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00000179-cdc6-d978-adfd-cfc6d7d40002Coverage of the issues, races and people shaping Kansas elections in 2016, including statewide coverage in partnership with KCUR, Kansas Public Radio, and High Plains Public Radio.

League Of Women Voters To Appeal Judge's Decision On Proof Of Citizenship

Elle Moxley
The League of Women Voters is hosting candidate forums in the weeks leading up the August primary. Johnson County voters check the boundaries of their districts.

Kansans who register to vote using a federal form at the Department of Motor Vehicles will have to provide proof of citizenship as a lawsuit plays out, a judge ruled Wednesday.

The League of Women Voters and other civil rights groups had sought a preliminary injunction to block such rules in Kansas, Alabama and Georgia.

“Because it’s a barrier to voting,” says Dolores Furtado, the immediate past president of the League of Women Voters of Kansas. “The percentage of eligible registered people that vote is sometimes terrible.”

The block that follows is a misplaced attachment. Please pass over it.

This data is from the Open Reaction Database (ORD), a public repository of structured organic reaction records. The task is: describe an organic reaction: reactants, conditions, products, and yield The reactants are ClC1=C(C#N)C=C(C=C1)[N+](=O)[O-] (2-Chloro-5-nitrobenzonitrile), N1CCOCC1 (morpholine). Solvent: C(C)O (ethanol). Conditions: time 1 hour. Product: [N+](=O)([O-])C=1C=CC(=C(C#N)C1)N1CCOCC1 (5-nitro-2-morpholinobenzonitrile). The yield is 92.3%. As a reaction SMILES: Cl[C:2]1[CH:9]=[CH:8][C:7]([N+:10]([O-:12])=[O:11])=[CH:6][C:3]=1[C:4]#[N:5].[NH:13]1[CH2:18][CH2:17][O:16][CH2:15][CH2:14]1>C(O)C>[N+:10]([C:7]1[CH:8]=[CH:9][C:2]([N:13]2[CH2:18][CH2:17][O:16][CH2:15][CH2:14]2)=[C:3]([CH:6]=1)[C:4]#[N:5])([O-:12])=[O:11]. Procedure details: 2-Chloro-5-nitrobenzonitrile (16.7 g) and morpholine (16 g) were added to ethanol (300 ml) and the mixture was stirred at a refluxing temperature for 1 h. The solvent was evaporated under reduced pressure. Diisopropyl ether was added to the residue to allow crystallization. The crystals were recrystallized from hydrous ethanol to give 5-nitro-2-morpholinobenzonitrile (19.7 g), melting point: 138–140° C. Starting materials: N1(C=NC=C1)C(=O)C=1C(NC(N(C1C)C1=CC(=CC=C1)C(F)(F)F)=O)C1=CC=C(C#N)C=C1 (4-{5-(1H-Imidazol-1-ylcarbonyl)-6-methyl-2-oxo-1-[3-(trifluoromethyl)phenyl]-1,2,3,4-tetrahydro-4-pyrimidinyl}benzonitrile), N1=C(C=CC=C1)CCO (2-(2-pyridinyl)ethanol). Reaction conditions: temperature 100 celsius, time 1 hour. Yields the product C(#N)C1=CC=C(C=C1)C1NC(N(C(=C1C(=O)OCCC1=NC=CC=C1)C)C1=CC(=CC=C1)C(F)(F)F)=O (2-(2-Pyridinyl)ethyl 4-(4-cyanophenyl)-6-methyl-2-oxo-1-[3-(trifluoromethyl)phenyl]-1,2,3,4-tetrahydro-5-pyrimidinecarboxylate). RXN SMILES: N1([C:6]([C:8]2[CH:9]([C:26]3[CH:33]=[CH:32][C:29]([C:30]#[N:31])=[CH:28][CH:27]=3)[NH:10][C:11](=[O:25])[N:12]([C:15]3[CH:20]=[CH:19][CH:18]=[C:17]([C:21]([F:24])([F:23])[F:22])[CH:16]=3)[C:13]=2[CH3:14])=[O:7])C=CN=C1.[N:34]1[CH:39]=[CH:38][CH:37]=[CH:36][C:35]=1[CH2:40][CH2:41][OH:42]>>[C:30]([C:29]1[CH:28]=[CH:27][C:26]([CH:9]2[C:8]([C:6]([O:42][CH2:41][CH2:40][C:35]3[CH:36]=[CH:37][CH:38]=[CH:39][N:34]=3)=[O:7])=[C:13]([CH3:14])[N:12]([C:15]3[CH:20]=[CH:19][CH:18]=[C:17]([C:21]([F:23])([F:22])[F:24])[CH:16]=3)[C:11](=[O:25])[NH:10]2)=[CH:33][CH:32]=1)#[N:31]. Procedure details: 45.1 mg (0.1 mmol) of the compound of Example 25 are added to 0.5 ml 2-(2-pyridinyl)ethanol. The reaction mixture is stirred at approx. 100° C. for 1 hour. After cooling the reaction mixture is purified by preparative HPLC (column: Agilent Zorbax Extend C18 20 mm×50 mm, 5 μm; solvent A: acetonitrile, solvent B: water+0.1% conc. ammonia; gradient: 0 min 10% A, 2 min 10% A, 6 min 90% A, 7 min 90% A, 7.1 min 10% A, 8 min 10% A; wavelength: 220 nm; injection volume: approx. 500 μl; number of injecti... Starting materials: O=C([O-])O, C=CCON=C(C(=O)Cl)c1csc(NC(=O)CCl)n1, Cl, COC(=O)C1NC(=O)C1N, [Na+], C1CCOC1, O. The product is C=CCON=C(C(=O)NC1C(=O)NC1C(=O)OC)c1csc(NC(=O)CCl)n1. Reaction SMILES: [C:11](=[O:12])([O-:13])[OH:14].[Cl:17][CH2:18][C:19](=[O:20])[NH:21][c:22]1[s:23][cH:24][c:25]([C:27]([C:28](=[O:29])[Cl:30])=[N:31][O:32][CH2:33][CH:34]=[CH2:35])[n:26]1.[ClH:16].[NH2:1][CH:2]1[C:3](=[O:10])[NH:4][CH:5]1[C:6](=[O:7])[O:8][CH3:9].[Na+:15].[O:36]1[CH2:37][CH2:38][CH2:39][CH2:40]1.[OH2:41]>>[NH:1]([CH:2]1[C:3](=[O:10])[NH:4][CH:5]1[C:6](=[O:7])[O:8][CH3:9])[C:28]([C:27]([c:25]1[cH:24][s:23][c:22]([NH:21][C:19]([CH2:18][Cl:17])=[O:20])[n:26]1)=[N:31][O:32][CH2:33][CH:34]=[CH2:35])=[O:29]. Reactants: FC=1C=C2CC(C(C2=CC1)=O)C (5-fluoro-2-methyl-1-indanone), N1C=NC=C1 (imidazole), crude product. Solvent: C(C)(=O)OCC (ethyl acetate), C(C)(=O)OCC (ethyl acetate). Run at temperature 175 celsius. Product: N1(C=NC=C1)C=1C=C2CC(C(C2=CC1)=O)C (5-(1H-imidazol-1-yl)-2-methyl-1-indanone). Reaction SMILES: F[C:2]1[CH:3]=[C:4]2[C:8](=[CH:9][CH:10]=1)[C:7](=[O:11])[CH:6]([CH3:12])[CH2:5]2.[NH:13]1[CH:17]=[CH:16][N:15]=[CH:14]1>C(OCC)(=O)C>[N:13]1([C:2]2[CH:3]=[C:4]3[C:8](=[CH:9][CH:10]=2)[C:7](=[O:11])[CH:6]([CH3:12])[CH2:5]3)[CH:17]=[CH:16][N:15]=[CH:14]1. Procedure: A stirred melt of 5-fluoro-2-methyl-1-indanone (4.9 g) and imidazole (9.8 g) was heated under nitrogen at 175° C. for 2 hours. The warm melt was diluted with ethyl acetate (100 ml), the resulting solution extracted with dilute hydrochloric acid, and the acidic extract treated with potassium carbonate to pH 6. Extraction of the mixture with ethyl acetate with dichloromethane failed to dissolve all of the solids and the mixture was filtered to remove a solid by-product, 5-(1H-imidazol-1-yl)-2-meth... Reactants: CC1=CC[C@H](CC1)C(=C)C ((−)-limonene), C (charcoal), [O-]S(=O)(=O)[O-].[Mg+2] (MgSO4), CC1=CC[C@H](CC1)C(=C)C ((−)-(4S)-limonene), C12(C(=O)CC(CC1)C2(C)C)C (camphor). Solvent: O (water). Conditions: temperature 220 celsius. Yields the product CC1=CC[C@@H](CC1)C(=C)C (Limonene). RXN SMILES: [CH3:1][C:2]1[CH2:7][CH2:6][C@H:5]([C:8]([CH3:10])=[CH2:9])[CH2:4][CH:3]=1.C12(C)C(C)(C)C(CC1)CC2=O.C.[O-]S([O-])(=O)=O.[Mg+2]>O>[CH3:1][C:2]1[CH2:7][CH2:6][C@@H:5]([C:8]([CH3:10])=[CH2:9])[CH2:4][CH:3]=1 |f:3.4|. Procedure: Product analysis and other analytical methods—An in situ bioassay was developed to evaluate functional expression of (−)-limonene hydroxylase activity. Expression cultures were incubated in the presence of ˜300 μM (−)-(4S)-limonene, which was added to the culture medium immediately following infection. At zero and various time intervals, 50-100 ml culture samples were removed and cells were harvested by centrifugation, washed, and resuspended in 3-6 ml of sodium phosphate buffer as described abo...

It’s the league’s position that Kansans who register to vote using the federal form shouldn’t be subject to stringent proof-of-citizenship rules championed by Secretary of State Kris Kobach.

Furtado says the voter registrations of thousands of Kansans who initiated the process at the DMV are currently in limbo.

“I characterize it right now as we have a lot of people who’ve taken the first step,” Furtado says. “They need to take another step, then they’re on their way to walking.”

Check here to see if your voter registration is complete.

Furtado says the League of Women Voters will likely appeal Judge Richard J. Leon’s decision. “It is the one day of the year where the power of every American that votes is equal,” she says. “We really want to have the voices heard.”

Until the case is settled, Furtado says her focus will be on helping Kansans provide the documentation they need to register to vote.


Elle Moxley is a reporter for KCUR. You can reach her on Twitter @ellemoxley.

Elle covers education for KCUR. The best part of her job is talking to students. Before coming to KCUR in 2014, Elle covered Indiana education policy for NPR’s StateImpact project. Her work covering Indiana’s exit from the Common Core was nationally recognized with an Edward R. Murrow award. Her work at KCUR has been recognized by the Missouri Broadcasters Association and the Kansas City Press Club. She is a graduate of the University Of Missouri School Of Journalism. Elle regularly tweets photos of her dog, Kingsley. There is a wounded Dr. Ian Malcolm bobblehead on her desk.